Not everyone who reads this article will be a teacher or preacher, but every Christian ought to think through how they discern what is good and biblical preaching and teaching. There are many kinds of preachers that we are exposed to regularly, whether through TV, radio, podcast, or Sunday morning services. All have various styles and approaches, some may devote little or much time to sermon preparation, and there often can be conflicting messages between them. How, then, are we to determine to whom to listen? Does preference in style matter? Maybe. Does the credibility of the preacher matter? Probably. Does fidelity to Scripture matter? Definitely.
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Mission and Ministry
In my last post I responded to the man who simply doesn’t understand the need for the American local church to engage in international missions. This post will be my response to the guy who thinks that every mission trip is wise, helpful, and effective just because of some built-in holiness associated with the short term mission trip.
Ok, so here's the deal; if you're thinking about going on an international mission trip, you will meet two kinds of people when you do your fundraising. You'll meet the guy who thinks that any and every mission trip is worthwhile, helpful, and altogether more holy than ministry done in the local church. This person will not think twice about supporting you because just because you are willing to go, he believes you should go. Then, you'll meet the guy who says "I don't know why you need to go to Africa to do mission work when there is so much to be done here."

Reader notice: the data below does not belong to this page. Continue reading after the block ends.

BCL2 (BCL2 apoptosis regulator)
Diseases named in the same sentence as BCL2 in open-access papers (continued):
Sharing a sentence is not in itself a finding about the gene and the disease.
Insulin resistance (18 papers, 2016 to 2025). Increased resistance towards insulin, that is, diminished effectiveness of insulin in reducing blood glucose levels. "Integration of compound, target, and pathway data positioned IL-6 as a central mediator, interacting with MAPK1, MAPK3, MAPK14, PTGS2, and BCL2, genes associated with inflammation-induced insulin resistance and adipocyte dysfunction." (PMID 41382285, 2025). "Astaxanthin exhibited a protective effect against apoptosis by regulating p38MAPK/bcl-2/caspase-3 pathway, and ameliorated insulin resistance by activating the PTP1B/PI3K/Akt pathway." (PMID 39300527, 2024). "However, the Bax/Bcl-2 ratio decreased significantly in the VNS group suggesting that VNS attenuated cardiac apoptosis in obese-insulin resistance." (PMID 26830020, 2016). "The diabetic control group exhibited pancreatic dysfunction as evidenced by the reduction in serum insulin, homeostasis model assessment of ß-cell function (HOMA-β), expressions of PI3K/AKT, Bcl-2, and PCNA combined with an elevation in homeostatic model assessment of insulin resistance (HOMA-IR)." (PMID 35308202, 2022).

First of all, thank you for following On Truth and Love. This summer has been a landmark summer in our ministry in so many ways and I wanted to share some of what has been accomplished as well as what’s on the horizon. The goal this summer has been discipleship and in that regard, we’ve been so blessed to have opportunities to serve.
Today I was eavesdropping on a pastor’s conversation with a fellow classmate. It was a conversation that I’ve heard many, many times over the past few years from a variety of pastors in a variety of contexts. They were discussing the material from the lecture that they had just attended, a lecture regarding a few controversial Christological issues. In a nutshell, this pastor was saying that the one thing that he has learned from pastoral ministry has been that the majority of theological issues that are argued and debated in seminary are irrelevant to actual pastoral work.